Matt and Kim Bring DIY Energy to Bigger Stages

At the crossroads of too many musical genres to count, the dynamic duo Matt and Kim is found. Matt Johnson plays the keys and sings while Kim Schifino commands the rhythm on drums. Together, they’ve been unstoppable for more than a decade in creating what they call “energetic dance-punk.”

The duo passed through Chicago playing The Riviera Theatre (4746 N. Racine Ave.) Oct. 22 to celebrate the 10-year anniversary of their sophomore album, “Grand.” The album features some of their most popular songs such as “Daylight,” the epitome of their pre-2015 sound, with its cheerful piano and intricate beats all wrapped up with a catchy hook. 

Their most recent single, “GO GO,” is more representative of their current sound with electronic beats that produce the same motivation to dance as their acoustic kit, which is used on their early work and in their current live performances. However, it stays true to their previous sound in that it’s guaranteed to make listeners start moving. 

The single was released with a music video, a staple of the Matt and Kim music experience. The video was shot by Johnson, who works on many of their videos behind the scenes due to his experience studying film at Pratt University. Johnson said he originally planned to pursue film.

“[Film] is what I thought I was going to do so I love to be able to still shoot and edit stuff in a visual way,” Johnson said in an interview with The Phoenix. “I’m sure I’ll find myself returning to it more in my later years when my body can’t hold up with touring abuse.”

The duo has their roots in the Brooklyn DIY scene — the underground music scene that many artists begin in — where they started their musical careers while attending Pratt University. 

“We were part of a scene that was just about playing at parties in lofts and warehouses and basements,” Johnson said. “You bring your own booze and a hat gets passed around for money. It’s what we planned to always do because it’s what our friends did. Even when we started touring, it was within that DIY circuit.”

The two have come far from their days in lofts, having played several festivals — including Coachella and Bonnaroo — and receiving a Recording Industry Association of America certified gold single. What hasn’t changed, however, is the energy shared between the stage and the audience during their live performances.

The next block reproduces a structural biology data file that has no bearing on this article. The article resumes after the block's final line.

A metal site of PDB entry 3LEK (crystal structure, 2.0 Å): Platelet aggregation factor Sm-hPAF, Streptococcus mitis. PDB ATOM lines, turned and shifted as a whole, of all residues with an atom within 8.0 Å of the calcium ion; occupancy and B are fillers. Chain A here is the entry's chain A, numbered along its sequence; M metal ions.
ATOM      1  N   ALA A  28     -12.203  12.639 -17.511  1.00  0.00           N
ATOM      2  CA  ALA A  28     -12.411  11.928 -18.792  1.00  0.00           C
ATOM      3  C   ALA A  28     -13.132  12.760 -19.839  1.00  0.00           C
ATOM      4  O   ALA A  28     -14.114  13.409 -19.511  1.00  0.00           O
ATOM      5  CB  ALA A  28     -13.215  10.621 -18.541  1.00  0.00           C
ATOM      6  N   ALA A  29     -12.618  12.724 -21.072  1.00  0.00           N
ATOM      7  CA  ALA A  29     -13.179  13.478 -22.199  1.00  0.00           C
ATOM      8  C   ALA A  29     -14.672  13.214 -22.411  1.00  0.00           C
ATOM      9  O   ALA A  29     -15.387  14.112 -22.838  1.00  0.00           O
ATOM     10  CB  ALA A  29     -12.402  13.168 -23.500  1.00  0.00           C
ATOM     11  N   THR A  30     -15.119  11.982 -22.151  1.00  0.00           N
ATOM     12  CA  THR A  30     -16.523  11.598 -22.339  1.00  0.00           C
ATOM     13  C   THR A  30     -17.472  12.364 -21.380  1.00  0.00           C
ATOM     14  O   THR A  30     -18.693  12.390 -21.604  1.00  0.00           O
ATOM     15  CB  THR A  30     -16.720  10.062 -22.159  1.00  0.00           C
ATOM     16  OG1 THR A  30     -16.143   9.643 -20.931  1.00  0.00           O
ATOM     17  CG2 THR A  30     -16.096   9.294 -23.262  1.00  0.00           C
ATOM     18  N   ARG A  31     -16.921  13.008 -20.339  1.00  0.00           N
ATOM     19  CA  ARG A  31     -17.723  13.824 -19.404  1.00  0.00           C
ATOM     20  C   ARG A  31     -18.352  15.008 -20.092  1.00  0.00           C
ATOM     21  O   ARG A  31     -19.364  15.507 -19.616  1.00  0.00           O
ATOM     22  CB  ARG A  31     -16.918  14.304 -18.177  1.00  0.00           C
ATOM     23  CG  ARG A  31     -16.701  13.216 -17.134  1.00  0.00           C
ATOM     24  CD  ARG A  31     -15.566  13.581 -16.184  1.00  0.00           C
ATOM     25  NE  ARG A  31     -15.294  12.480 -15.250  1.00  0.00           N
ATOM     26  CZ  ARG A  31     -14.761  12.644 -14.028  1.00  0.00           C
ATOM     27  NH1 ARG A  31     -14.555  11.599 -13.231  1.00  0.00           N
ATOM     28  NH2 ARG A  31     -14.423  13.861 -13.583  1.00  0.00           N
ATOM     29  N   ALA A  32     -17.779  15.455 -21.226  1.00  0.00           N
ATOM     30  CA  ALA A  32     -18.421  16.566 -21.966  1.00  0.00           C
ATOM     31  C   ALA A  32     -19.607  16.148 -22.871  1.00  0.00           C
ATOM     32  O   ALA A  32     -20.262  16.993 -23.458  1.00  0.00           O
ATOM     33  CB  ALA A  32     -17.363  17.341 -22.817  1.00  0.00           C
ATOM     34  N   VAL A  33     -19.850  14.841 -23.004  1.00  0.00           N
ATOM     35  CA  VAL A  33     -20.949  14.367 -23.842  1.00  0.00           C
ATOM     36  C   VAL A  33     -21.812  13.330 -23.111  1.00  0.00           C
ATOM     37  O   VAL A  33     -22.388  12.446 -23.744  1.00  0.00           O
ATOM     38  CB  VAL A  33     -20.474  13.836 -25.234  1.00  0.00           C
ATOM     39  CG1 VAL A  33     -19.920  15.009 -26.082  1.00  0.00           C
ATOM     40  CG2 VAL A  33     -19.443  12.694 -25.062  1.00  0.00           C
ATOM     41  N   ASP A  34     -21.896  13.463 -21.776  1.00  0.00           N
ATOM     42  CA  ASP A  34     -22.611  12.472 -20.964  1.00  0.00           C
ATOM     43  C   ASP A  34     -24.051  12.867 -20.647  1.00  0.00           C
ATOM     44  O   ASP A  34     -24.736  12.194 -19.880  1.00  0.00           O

“Obviously it has evolved a lot but the feeling is still similar,” Johnson said. “We never planned on making a living as a band. It was always this party vibe, people were always dancing, drinking, jumping around. As things grew and it became venues and festivals … we just wanted to keep that same vibe.”

The performance can only be described as a party, as it is one of Gatsby-esque proportions with the loose-cannon nature of a stereotypical frat party. The crowd showed up already knowing what they are in for as several members of the crowd donned costumes and threw clothes onto the stage. 

“A big part of that has just been making sure it isn’t just about what’s happening on stage, it’s about what’s happening in the whole room,” Johnson said. “The production of the show is projecting the audience behind us the whole time because that’s what it was like when we started out. We were just playing in a room surrounded by people so we want the vibe of the audience on stage with us.”

While the demand for their live shows won’t allow for the two to play a warehouse, they work toward making their large shows feel intimate. The two involved the crowd in every aspect of the show by handing out props — which ranged from balloons to sex dolls — and giving the audience instructions on how to form a wall of death, a throwback to Johnson’s days of playing in hardcore bands. 

This performance displayed the culmination of a decade of growth for Matt and Kim, ultimately showing they have honed in on what they do best: putting on a show. 

Matt and Kim are available to stream on all platforms.


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